Many employees are struggling to break the taboo of talking about their financial situation which is having a significant impact on their mental health, according to the 2019 Mental Health at Work report, published by Business in the Community, the Prince’s Responsible Business Network, in Partnership with Mercer Marsh Benefits.
Out of 4000 people surveyed, 21% of employees say they struggle to make ends meet financially, a number highest among18-29 year olds (26%) and women (23%), compared to 19% of men. More than a third (34%) say that they spend more money when they are feeling down. This again affects the youngest employees the most, with 44% of 18-29 year olds agreeing that they do this compared to just 28% of those in their 50s.
The principle of good work – employment that offers security, rights and a fair income, opportunity for progression and a supportive and inclusive environment – is key for employers wanting to address these challenges. Employee benefits can be an effective tool to improve the working lives of all your employees.
Business in the Community’s new toolkit, published today in partnership with Salary Finance provides guidance for HR teams to create an employee benefits package that improves the financial wellbeing of all workers.
Recommendations from the toolkit include:
- Engage senior leaders – Make the case for change in your business. It is important for senior leaders to understand the lived experiences of people who may be struggling within your workforce, as well as the potential impact of poor financial wellbeing on business performance.
- Identify the needs of low earners – While an employer knows who within their business is on low pay, they are unlikely to know their total household income, whether they’re in debt or struggling with childcare, or whether they are working one or two other roles (high paid or otherwise).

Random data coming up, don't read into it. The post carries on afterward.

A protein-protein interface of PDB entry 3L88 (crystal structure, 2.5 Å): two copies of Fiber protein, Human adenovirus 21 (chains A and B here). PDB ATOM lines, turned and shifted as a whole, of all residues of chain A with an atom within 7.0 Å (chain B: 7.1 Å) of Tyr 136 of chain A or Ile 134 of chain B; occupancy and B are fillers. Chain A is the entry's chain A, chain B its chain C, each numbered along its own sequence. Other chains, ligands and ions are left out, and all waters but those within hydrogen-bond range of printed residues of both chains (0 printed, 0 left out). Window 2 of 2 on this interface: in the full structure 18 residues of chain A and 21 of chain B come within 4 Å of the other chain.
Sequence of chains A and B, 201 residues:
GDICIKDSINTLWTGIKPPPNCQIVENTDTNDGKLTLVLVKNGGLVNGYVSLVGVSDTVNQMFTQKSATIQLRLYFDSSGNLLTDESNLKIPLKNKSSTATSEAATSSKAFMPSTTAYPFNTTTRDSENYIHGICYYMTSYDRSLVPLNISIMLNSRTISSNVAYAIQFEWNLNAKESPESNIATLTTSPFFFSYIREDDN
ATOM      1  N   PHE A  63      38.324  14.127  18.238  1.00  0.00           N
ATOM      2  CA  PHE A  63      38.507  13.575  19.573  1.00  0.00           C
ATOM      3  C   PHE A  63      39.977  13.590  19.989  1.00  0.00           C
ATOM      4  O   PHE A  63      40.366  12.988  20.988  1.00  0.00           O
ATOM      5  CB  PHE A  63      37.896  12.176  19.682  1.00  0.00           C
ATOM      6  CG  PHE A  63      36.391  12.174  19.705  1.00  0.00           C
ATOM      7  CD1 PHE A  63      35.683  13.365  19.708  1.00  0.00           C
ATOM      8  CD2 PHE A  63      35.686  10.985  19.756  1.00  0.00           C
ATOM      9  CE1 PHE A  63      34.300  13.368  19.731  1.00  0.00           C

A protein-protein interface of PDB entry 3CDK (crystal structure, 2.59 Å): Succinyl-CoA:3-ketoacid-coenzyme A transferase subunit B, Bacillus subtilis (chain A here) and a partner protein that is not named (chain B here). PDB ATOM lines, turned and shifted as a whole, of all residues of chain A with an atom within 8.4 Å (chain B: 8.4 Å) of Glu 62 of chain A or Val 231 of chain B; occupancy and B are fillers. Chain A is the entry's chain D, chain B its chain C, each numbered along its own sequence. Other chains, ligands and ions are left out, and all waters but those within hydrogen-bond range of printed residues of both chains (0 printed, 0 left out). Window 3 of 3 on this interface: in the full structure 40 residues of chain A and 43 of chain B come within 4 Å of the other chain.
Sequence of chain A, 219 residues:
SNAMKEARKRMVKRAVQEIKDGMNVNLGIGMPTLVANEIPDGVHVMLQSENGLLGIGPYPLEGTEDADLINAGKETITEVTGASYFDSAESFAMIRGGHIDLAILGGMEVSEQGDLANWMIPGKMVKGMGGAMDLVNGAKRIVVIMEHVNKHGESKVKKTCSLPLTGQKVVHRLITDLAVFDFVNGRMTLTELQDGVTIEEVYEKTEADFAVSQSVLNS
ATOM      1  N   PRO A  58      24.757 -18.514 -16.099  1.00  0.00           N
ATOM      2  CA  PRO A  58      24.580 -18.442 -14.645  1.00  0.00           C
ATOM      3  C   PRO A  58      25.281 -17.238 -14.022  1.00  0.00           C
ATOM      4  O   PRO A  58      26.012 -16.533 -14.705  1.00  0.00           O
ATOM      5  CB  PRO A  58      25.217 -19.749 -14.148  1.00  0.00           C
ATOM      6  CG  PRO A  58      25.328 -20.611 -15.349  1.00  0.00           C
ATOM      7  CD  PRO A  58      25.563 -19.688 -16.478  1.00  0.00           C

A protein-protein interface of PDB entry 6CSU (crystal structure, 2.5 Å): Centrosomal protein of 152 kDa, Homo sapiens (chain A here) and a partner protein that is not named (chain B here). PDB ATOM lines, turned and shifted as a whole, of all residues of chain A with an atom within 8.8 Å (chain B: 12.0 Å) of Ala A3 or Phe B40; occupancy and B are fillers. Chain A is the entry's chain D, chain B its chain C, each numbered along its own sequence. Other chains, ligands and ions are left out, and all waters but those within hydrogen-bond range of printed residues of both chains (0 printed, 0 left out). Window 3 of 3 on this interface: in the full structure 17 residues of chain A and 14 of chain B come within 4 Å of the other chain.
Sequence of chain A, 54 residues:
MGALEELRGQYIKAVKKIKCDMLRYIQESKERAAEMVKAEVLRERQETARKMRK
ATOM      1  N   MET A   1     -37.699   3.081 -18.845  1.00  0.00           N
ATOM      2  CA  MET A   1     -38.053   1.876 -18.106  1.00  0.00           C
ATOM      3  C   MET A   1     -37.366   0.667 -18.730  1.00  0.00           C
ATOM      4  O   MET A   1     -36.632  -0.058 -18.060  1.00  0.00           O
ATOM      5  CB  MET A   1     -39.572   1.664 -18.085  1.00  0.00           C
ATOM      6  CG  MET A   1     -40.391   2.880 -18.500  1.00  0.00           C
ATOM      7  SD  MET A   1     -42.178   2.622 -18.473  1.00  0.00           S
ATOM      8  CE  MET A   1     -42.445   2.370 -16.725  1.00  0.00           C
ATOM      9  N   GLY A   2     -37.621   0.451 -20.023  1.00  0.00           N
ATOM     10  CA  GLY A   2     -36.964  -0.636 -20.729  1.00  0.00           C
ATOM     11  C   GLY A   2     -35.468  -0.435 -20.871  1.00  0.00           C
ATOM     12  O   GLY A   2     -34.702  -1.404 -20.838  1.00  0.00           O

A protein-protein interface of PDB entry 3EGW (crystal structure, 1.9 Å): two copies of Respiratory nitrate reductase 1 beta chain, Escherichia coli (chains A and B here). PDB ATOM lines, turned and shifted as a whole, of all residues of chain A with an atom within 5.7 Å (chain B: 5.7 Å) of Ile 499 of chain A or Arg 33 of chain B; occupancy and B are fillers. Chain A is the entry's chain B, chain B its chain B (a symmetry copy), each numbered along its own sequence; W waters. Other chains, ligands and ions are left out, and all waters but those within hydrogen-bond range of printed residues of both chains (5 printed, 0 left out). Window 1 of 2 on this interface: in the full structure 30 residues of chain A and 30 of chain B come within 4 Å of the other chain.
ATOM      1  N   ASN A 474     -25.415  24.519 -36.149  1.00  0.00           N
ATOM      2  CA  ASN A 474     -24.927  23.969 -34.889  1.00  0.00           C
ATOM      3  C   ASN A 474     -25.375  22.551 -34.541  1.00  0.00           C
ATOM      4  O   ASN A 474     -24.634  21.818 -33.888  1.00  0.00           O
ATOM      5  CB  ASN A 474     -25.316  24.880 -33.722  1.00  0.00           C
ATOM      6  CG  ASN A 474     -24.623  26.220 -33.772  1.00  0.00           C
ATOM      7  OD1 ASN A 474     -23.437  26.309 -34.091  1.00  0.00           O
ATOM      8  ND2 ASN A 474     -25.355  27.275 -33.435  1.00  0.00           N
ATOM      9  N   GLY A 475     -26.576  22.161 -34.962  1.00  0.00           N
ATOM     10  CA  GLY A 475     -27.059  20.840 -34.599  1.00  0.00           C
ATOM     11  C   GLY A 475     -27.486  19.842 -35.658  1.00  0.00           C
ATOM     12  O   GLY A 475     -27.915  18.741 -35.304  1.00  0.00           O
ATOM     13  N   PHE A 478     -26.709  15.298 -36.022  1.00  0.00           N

- Promote culture changes to make it ok to talk about money. -As with mental health we need to foster environments where it is ok to not be ok financially. Making changes to the culture of your business will enable other changes around financial wellbeing to be more effective. Invest in internal communications which raise the importance of talking about money, encouraging business leaders and management to share their own experiences and lead by example.
The business case for better financial wellbeing
When employees are struggling financially, the impact is felt on engagement and productivity. Research from Salary Finance has found that productivity lost due to financial concerns equates to 9-13% of total salary costs, and employees worried about money are 50% more likely to be looking for another job (Salary Finance 2019).
Nicola Inge, employment campaign director at Business in the Community, said:
“Employers need to create the kind of environment that break down the barriers around people talking about money to help all their employees.
“We need more employers to take a different approach to their employee benefits packages to make sure that they are meeting the needs of their whole workforce and getting the most value from the benefits they offer.”
Dhiren Master, global insights director, Salary Finance said:
“Our research shows that in the UK today, people are more stressed about money than their health, career and relationships. This leads to low financial wellbeing, which directly correlates with poor mental health, that in turn impacts significantly on all areas of people’s lives. Therefore, the enormous importance of providing a support system to help employees navigate their money journey can appear overwhelming.
“But it doesn’t need to be. People who have low financial wellbeing don’t need to be told what they need to do. They need practical support that will enable them to get out of the situation they are in.
“We believe there is a critical and unique role that every employer can play. Employers that put wellbeing at the heart of their business objectives and work collaboratively with their employees will see a happier, healthier and more productive workforce. This issue will not go away on its own and the time for employers to act is now.”